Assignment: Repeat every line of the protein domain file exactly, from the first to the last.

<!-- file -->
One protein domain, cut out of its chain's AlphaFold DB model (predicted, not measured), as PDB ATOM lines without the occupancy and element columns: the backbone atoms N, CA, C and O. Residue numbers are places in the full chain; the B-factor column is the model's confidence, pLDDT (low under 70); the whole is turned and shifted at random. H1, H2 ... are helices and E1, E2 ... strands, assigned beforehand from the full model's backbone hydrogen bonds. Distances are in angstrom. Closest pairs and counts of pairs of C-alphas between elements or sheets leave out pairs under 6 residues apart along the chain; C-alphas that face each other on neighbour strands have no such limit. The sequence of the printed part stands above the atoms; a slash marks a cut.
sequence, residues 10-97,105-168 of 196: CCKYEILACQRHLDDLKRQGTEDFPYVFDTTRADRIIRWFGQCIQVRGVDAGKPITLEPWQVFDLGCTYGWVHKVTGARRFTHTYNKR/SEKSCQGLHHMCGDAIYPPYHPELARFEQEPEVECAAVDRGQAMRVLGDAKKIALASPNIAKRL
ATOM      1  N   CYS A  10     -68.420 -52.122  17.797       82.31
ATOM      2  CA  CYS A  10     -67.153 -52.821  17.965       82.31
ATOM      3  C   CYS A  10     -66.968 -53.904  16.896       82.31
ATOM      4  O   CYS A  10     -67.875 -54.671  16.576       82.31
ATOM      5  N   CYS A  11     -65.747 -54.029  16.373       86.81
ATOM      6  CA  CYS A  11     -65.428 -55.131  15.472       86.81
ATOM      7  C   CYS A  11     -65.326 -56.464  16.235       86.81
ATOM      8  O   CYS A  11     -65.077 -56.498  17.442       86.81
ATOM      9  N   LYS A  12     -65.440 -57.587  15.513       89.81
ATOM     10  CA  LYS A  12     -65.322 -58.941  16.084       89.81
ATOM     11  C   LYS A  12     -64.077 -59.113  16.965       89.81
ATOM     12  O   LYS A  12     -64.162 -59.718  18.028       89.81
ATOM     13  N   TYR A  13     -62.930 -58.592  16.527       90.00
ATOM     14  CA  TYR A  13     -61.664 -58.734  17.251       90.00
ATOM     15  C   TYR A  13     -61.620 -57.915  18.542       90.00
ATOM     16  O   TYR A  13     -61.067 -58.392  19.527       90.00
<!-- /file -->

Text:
One protein domain, cut out of its chain's AlphaFold DB model (predicted, not measured), as PDB ATOM lines without the occupancy and element columns: the backbone atoms N, CA, C and O. Residue numbers are places in the full chain; the B-factor column is the model's confidence, pLDDT (low under 70); the whole is turned and shifted at random. H1, H2 ... are helices and E1, E2 ... strands, assigned beforehand from the full model's backbone hydrogen bonds. Distances are in angstrom. Closest pairs and counts of pairs of C-alphas between elements or sheets leave out pairs under 6 residues apart along the chain; C-alphas that face each other on neighbour strands have no such limit. The sequence of the printed part stands above the atoms; a slash marks a cut.
sequence, residues 10-97,105-168 of 196: CCKYEILACQRHLDDLKRQGTEDFPYVFDTTRADRIIRWFGQCIQVRGVDAGKPITLEPWQVFDLGCTYGWVHKVTGARRFTHTYNKR/SEKSCQGLHHMCGDAIYPPYHPELARFEQEPEVECAAVDRGQAMRVLGDAKKIALASPNIAKRL
ATOM      1  N   CYS A  10     -68.420 -52.122  17.797       82.31
ATOM      2  CA  CYS A  10     -67.153 -52.821  17.965       82.31
ATOM      3  C   CYS A  10     -66.968 -53.904  16.896       82.31
ATOM      4  O   CYS A  10     -67.875 -54.671  16.576       82.31
ATOM      5  N   CYS A  11     -65.747 -54.029  16.373       86.81
ATOM      6  CA  CYS A  11     -65.428 -55.131  15.472       86.81
ATOM      7  C   CYS A  11     -65.326 -56.464  16.235       86.81
ATOM      8  O   CYS A  11     -65.077 -56.498  17.442       86.81
ATOM      9  N   LYS A  12     -65.440 -57.587  15.513       89.81
ATOM     10  CA  LYS A  12     -65.322 -58.941  16.084       89.81
ATOM     11  C   LYS A  12     -64.077 -59.113  16.965       89.81
ATOM     12  O   LYS A  12     -64.162 -59.718  18.028       89.81
ATOM     13  N   TYR A  13     -62.930 -58.592  16.527       90.00
ATOM     14  CA  TYR A  13     -61.664 -58.734  17.251       90.00
ATOM     15  C   TYR A  13     -61.620 -57.915  18.542       90.00
ATOM     16  O   TYR A  13     -61.067 -58.392  19.527       90.00